[Libs-Or] Responses: Selling discards on Amazon
lydia.hunter19 at gmail.com
Tue Sep 11 15:47:06 PDT 2012
Thank you for all of the great responses regarding selling discards on
Amazon. You certainly gave me a lot of good ideas and food for thought.
After following these leads, our library is probably not going to go the
Amazon route (due to the time investment required) and will most likely use
Better World Books and Book Prospector. For other libraries interested in
reselling discards, I've summarized the feedback I received, and included
the full responses below. Thank you again for all of your wonderful ideas!
Albany Public Library
2450 14th Ave. SE
Resellers worth checking out:
1. Better World Books
2. Thrift Books
4. Book Prospector
5. Library Consignment
Things to keep in mind with Amazon:
- Develop criteria for what to post: (>$15)vs. listing almost everything
- Volunteer/Friends staffed vs. staff time
- Credit card attached
- storage while waiting for a sale
- tracking system
- Pro subscription after you reach a dollar amount in sales
- shipping, weight, promptness
Something to consider is that your library may be governed by a
governmental agency that has strict rules about surplus property disposal.
If you haven’t already, I would suggest that you refresh your memory of the
specifics of the policy to be sure your venture is in accordance. Anyway,
just something to consider, which you probably already have.
We send all our discards to Better World Books. BWB supplies boxes and
pays for the shipping. We receive a check from them quarterly with a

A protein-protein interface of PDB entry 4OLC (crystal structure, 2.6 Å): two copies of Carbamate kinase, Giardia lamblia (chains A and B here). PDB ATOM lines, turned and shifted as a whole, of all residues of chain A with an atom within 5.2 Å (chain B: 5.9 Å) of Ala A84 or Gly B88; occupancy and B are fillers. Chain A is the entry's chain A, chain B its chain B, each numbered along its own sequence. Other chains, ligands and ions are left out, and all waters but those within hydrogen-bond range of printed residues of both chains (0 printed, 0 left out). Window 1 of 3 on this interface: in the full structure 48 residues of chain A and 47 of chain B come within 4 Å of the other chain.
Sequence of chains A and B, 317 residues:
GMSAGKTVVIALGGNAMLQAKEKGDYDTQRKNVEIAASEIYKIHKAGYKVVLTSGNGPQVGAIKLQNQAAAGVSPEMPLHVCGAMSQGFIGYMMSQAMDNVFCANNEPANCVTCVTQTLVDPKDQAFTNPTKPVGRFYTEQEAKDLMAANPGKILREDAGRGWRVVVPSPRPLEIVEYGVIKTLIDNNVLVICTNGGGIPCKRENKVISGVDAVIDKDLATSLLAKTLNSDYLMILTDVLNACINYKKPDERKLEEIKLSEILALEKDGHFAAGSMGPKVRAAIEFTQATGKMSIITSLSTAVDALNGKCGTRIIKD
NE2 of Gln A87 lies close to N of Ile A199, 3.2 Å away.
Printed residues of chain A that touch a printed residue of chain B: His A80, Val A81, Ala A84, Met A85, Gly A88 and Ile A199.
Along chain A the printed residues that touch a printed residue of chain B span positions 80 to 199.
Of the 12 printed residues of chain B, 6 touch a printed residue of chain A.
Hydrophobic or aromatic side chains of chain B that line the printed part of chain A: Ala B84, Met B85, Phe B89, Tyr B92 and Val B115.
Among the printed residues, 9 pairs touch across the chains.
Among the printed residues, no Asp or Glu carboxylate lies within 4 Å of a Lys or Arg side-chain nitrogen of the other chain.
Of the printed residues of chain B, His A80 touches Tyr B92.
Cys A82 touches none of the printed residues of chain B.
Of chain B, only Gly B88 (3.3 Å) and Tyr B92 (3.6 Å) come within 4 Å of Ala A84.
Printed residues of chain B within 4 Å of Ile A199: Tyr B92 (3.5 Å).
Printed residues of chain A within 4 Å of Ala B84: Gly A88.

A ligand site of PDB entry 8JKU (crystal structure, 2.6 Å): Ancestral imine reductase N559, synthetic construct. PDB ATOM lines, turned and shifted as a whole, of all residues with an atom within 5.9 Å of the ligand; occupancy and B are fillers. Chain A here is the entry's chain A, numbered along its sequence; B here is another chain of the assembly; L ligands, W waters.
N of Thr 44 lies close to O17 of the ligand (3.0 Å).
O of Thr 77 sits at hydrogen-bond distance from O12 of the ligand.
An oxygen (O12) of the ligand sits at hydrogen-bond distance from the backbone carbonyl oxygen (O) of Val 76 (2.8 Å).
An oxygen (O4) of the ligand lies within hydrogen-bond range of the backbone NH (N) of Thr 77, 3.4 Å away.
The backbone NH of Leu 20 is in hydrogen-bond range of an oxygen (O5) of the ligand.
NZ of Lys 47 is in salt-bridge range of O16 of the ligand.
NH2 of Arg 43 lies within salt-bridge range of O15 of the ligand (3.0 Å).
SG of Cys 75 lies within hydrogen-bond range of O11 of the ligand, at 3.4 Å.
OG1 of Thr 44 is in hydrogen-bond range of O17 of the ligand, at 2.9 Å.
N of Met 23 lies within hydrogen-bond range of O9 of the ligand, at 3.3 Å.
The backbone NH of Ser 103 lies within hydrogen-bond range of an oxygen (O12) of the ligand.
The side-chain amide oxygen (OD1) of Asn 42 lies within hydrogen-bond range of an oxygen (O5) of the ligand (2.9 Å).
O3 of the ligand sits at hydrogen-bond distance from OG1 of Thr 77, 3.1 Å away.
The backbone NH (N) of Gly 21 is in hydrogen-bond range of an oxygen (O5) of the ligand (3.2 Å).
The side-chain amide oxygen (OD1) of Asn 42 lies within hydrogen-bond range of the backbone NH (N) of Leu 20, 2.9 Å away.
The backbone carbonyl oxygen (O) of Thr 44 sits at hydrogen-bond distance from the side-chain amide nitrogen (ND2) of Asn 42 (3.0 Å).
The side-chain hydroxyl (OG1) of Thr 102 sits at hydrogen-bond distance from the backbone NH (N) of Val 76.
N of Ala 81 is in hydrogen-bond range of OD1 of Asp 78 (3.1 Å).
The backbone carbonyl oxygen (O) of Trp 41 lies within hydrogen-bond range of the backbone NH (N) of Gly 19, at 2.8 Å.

portion of the proceeds from the sale of our books. A percentage of the
proceeds also goes to a charity the library can select from a list of
charities provided by BWB. He have been very happy with BWB.
at my previous library in Vermont, I used Thrift Books to sell discards and
used books, and had a great, great experience with them -- they are one of
the largest resellers of used books on Amazon, and basically do everything
for you. Let me know if you want more information.
The Friends of Tualatin Library sell through Amazon. They have been doing
it for less than a year, and have raised about $4000. They are picky about
what they list; they’ve developed some criteria about whether an item is
Tualatin got started with advice from Hillsboro Library, which has been
very successful. They take a different approach, listing almost all of
their donations and withdrawn items. Let me know if you’d like more
information; I can pass your contact information along to the Friends.
Our friends of the library sell donations that are not used in the library
(and discards) on amazon but they pick and choose. I think they don't sell
anything that will go for less than $15? They have made quite a few dollars
this way for the friends of the library. We have some pretty savvy sellers!
It takes a lot of time and patience since some books will sit there for
quite a while (plus you need to be able to ship books out immediately as
needed). I would recommend if you have a volunteer that is willing to
handle this, the tricky part is that you need to have a credit card
attached to the account typically so needs to be someone who is trustworthy
and willing to use their own card/amazon account. You also need a safe
long term storage for these books so they don't get moved while waiting for